TVs at electronic retailers may provide customers with a bit of entertainment while they shop, but the images on the screens at one Best Buy had a customer far from amused.
Gloria Berg was shopping for TVs with her son and grandchildren at a Best Buy in Greenville, South Carolina when a pornographic image of a man and woman suddenly appeared on screen, local News Channel 7 reports. The image remained on the screen for several minutes until it was removed by a manager who claims that the store's wifi had been hacked, allowing the offending image to be uploaded.
"They, like, brush it off like it's...who cares?" Berg told News Channel 7. "Nobody cares. It's pornography. And we are getting adjusted to that kind of mentality. That's why we are losing our morals."
Pornography in the workplace and the public space has become an increasingly divisive. The issue gained particular attention in 2010 when a report came out revealing that at least 31 employees at the Securities and Exchange Commission, a federal agency tasked with regulating the securities industry, had spent hours viewing pornographic websites at work around the time of the 2008 financial crisis, raising concerns about employee negligence.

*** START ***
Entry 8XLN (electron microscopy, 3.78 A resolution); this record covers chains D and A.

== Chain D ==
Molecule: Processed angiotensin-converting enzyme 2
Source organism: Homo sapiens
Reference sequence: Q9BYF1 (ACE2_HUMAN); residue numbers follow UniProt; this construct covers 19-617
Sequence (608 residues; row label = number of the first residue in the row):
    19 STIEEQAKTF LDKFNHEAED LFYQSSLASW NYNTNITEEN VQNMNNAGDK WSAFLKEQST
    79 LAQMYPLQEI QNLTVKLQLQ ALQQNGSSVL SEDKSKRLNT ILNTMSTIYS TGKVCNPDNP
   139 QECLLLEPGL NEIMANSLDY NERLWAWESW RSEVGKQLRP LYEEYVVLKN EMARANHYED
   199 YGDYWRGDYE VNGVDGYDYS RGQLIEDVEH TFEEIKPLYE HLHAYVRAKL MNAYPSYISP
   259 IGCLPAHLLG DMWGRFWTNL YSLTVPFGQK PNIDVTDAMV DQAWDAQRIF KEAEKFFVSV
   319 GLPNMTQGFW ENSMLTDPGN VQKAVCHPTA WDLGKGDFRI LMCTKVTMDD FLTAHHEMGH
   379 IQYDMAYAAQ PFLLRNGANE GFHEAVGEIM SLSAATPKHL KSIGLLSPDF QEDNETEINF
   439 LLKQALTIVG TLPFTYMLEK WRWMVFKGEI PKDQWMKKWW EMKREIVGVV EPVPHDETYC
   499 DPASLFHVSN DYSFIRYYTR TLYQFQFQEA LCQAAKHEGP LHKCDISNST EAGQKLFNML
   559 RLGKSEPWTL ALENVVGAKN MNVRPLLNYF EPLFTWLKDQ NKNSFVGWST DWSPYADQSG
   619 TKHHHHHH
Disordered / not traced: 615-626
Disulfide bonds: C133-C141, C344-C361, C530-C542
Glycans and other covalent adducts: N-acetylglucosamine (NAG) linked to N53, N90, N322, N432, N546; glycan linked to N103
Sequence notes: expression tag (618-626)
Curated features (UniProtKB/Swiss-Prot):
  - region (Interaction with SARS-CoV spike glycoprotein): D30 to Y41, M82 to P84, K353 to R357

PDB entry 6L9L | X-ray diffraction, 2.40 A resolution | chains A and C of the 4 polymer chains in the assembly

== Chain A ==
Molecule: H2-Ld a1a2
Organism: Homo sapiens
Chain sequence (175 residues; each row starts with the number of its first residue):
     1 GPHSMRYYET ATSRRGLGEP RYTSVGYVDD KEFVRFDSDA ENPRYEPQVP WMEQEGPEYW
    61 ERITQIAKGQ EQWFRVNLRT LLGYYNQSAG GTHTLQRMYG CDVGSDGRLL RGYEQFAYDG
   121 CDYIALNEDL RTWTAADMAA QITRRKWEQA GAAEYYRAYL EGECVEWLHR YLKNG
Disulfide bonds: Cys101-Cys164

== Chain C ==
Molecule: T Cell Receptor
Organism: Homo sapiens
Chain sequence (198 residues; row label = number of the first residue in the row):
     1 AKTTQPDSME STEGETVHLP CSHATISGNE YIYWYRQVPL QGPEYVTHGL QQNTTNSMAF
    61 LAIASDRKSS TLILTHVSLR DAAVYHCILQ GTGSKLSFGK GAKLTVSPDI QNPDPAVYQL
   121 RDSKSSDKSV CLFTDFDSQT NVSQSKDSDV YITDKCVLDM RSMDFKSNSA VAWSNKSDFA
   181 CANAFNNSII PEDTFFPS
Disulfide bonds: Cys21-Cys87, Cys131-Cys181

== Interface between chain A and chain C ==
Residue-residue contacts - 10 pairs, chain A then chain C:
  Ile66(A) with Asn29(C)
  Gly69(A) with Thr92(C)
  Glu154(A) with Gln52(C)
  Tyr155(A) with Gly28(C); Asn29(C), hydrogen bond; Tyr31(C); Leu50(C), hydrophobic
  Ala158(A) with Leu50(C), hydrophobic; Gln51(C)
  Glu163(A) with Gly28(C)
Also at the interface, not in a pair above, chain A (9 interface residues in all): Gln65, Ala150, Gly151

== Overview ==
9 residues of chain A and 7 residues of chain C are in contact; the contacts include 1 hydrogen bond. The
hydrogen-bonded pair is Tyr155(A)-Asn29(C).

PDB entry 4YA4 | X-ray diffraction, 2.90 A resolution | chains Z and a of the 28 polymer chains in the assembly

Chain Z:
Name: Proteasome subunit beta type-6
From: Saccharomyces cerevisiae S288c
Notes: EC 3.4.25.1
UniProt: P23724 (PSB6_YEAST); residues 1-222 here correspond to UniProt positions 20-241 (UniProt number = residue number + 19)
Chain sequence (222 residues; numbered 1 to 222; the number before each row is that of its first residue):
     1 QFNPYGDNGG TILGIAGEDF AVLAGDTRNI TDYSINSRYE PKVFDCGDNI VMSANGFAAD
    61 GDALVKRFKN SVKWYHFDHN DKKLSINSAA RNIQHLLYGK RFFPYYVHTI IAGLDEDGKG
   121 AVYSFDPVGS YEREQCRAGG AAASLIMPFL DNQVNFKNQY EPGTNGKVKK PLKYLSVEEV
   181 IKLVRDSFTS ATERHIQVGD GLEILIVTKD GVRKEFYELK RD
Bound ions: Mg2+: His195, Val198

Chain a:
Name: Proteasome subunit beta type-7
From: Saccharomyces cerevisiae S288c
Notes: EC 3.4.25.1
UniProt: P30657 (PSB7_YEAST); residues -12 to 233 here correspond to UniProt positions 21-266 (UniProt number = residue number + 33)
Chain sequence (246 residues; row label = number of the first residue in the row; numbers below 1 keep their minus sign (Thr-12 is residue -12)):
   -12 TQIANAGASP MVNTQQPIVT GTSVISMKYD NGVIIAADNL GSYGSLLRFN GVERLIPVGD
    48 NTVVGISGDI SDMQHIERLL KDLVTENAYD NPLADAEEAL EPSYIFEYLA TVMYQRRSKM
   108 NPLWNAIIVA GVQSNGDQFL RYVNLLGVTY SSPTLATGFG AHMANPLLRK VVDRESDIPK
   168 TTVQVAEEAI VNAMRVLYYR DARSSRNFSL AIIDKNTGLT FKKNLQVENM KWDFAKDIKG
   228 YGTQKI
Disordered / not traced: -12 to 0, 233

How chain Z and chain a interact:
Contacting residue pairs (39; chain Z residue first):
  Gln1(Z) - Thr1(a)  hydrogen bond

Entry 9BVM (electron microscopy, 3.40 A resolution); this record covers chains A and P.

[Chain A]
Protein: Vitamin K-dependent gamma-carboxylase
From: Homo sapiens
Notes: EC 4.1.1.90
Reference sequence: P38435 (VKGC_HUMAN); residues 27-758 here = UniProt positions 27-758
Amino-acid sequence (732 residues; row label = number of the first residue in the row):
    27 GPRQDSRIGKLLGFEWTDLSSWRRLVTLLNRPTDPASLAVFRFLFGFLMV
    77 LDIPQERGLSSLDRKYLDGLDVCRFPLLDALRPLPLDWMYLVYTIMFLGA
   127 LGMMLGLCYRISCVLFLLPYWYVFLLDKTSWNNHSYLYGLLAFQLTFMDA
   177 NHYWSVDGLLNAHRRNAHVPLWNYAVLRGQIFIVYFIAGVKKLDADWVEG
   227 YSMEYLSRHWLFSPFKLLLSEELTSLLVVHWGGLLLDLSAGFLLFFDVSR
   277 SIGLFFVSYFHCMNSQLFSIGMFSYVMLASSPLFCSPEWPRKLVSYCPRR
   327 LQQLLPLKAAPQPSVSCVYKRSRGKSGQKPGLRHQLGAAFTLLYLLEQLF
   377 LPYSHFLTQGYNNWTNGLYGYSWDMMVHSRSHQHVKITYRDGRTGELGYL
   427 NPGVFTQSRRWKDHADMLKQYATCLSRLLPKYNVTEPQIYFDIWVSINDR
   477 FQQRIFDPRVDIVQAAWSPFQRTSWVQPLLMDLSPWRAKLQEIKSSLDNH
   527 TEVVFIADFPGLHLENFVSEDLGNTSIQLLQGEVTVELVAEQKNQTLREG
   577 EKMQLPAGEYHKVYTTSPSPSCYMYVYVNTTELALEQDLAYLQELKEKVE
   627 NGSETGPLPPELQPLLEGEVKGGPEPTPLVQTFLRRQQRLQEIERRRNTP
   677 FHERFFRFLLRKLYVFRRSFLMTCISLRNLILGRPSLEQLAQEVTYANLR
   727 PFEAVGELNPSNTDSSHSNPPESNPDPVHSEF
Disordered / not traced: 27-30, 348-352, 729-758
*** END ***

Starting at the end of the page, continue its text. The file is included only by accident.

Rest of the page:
Still, such instances remain fairly common. Seventy percent of porn viewed on the Internet occurs between the usual work hours of 9am and 5pm.
But work isn't the only place where Americans are encountering porn. Some may be finding it on the screens of their public libraries. Despite banning activities such as sleeping, eating and being barefoot, the Seattle Public Library will not prohibit patrons from viewing pornographic material on the library's computers, according to SeattlePI.com. Residents have filed several complaints against the library on the grounds that the adult material is often seen by children. The library maintains that filtering out such content for adults would be a violation of free speech.
New York city adopted a similar policy last year.